JALANDHAR: From facing hate propaganda for around a decade and half, which started soon after Partition and made people disown their mother tongue during census of 1951 and 1961, Punjabi has now emerged as the language of resistance during the current farmers’ movement.
In December 2020, when scores of Indians were scrambling to understand the language after Punjabi singer and Bollywood actor Diljit Dosanjh called out his Bollywood colleague Kangana Ranaut in Punjabi, it was in complete contrast to the situation in Punjab in 1957, when hate filled slogans like Langri bhasha nahin parenge(won’t study a crippled language that is Punjabi), Gandi(dirty) bhasha nahin parenge, Jabri bhasha nahin parenge were raised during tge “Save Hindi Agitation” launched by Hindi Samiti in Punjab. It was none other than Pandit Mohan Lal, who remained home and finance minister of Punjab, who recorded these slogans in his book “Disintegration of Punjab” while noting the trail of bitterness left by Hindi agitation in Punjab.
If Dosanjh piqued Punjabi curiosity, songs about the farmers movement launched in the last few weeks have furthered the Punjabi craze and are being played even at marriage parties. Dominating theme of these songs is resistance, while using symbols from Punjab and Sikh history. Almost every Punjabi singer worth his her salt has participated in this movement — in-person and through music.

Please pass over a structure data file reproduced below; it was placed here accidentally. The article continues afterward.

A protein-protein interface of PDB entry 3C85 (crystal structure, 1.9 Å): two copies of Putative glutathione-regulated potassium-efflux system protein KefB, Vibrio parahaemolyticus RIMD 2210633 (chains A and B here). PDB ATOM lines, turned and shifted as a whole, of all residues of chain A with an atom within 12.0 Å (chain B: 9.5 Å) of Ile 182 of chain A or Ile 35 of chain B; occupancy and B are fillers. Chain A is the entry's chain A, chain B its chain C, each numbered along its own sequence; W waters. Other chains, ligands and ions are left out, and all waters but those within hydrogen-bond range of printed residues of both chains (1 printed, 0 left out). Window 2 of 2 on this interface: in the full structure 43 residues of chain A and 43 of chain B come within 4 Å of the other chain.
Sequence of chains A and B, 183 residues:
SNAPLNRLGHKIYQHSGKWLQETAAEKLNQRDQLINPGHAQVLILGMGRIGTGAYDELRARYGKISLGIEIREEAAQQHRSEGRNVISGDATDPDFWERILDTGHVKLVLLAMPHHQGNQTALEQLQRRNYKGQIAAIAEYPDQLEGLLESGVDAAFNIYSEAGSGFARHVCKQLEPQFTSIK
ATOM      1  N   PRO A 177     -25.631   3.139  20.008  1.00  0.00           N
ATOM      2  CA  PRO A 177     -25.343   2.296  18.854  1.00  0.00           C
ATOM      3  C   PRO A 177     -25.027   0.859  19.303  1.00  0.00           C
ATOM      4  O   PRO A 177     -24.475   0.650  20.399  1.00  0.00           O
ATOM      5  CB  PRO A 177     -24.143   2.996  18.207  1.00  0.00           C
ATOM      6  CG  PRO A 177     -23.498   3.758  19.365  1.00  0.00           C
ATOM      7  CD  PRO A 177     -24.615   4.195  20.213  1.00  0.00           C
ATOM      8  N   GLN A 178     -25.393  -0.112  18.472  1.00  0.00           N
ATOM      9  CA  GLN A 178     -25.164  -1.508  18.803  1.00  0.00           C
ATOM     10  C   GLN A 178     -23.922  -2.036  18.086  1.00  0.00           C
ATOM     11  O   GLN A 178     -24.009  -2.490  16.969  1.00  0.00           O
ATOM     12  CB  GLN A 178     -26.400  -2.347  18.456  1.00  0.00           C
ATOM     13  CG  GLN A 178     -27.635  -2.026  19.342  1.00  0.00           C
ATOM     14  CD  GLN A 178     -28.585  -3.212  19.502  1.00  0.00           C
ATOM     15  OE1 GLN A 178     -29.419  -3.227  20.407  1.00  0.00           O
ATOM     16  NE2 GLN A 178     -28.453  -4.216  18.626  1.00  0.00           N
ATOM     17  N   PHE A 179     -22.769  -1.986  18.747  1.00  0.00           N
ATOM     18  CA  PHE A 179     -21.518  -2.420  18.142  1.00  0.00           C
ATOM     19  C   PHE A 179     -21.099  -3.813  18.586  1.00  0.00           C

This protest has acquainted more Punjabi singers and their songs with non-Punjabis, as their names and pictures are featuring in news programmes on national TV channels and social media platforms.
Punjabi singers have been participating in this movement when the agitation was still in Punjab. Their presence played a significant role in getting popular support for the agitation. When farmers of Punjab and Haryana removed barricades on national highways to reach Singhu, Tikri and Ghazipur on Delhi borders, they were joined by Punjabi singers there. If singers like Kanwar Grewal, Jas Bajwa and Ranjit Bawa were at the front line from the very beginning of the movement, Jazzy B flew twice from Canada to join the protest and has been staying at Singhu border.